Divers continue to be on the forefront of marine conservation and there seem to be numerous groups interested in protecting specific species like sharks. Over the last number of years shark numbers seem to be in an ever increasing spiral downwards. The driver of at the root of this is the shark finning trade which seems to be a challenge world wide. Although some countries have managed to protect sharks, the majority still condone shark fishing for obtaining fins. This is a good example of how a practice is not driven by a need but rather a cultural practice. Unfortunately shark finning for soup is something considered of high cultural value in some countries. Consequently the elevated cultural status is what drives this market. As some countries have seen the average citizen rise in economic wealth, so has the demand for shark fins continued. We have to consider that to protect the sharks from this brutal practice of fining will require the issue to be addressed with attention being given to the cultural practice that drives the behaviour. One such program that worked was a group called Shark Truth. This group was formed within a south Asian community and proved to be very successful in curbing shark fins to be served at large weddings. Shark Truth created a competition where young couples getting married would agree to not serve shark fin soup in exchange for entering a contest to win an all expense paid honeymoon trip for 2 to a destination that offered up snorkeling with sharks. This program was successful in stopping thousands of shark fins not to be served at traditional weddings. It was a good example of how a group within a culture could adjust the behaviour of that culture.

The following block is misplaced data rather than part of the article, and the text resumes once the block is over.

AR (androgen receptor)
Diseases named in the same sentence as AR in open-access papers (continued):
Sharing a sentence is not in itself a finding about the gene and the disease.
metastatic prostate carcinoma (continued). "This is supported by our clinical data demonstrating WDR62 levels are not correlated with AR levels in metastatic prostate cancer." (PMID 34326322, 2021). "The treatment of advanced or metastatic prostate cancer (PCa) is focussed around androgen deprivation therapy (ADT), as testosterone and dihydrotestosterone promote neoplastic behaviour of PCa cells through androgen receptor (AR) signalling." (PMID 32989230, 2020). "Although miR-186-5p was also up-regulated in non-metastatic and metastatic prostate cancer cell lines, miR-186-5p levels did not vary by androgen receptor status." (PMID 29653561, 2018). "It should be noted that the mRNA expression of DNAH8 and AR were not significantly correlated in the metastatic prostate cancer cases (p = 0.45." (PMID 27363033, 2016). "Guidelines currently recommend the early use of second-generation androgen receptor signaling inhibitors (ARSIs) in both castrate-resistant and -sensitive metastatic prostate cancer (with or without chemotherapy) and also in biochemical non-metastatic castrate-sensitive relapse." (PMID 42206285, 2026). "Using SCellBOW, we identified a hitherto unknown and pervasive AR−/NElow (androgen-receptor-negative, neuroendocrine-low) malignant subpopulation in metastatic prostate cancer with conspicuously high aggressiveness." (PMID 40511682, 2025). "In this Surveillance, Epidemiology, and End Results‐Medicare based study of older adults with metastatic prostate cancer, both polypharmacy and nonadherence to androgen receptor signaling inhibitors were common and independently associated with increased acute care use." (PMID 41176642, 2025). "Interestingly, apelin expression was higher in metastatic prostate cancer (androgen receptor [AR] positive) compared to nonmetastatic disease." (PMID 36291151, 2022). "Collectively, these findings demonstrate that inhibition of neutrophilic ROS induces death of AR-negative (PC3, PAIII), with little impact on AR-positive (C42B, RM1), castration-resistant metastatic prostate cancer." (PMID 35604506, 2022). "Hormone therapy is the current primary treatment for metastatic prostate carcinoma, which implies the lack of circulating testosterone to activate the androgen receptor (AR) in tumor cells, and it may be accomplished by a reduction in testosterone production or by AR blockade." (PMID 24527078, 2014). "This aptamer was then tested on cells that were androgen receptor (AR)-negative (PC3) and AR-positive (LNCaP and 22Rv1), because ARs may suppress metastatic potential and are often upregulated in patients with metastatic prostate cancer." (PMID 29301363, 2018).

Many dive charters now offer dive only charters where before they had allowed spear fishing. Spear fishing is a contentious issue amongst divers and often causes altercations between divers and dive organizations. Often spear fishers will defend their sport by stating that they can be selective in their hunt and target specific species and not have the waste of by-catch as in many other fishing techniques. This is true, although there is a number of spear fishers who intentionally target the largest fish. This practice leads to the destruction of the older best breeding fish, which are usually the bigger specimens of a specific fish. As with all other fishing methods, sustainable spear fishing relies on knowing how sustainable the fish being targeted are. This is often determined by fish reproductive rates and other forms of predation (fishing) for a specific species.
One of the most important things divers bring to marine conservation is knowledge. Divers do a tremendous job of bringing both proper scientific knowledge and anecdotal knowledge of what is happening in specific geographic areas. With the advent of social media this information is much more widely distributed than ever before. This in turn has created more interest and formation of new groups and addition to existing groups who practice marine conservation. As the practice of technical diving has advanced humans are going deeper and longer and providing an ever increasing wealth of knowledge of the ocean. Divers are always welcome additions to organizations that are supporting marine conservation.
There are many dive organizations that support good marine conservation programs, it is very rewarding to belong to one and has the benefit of getting you out diving more.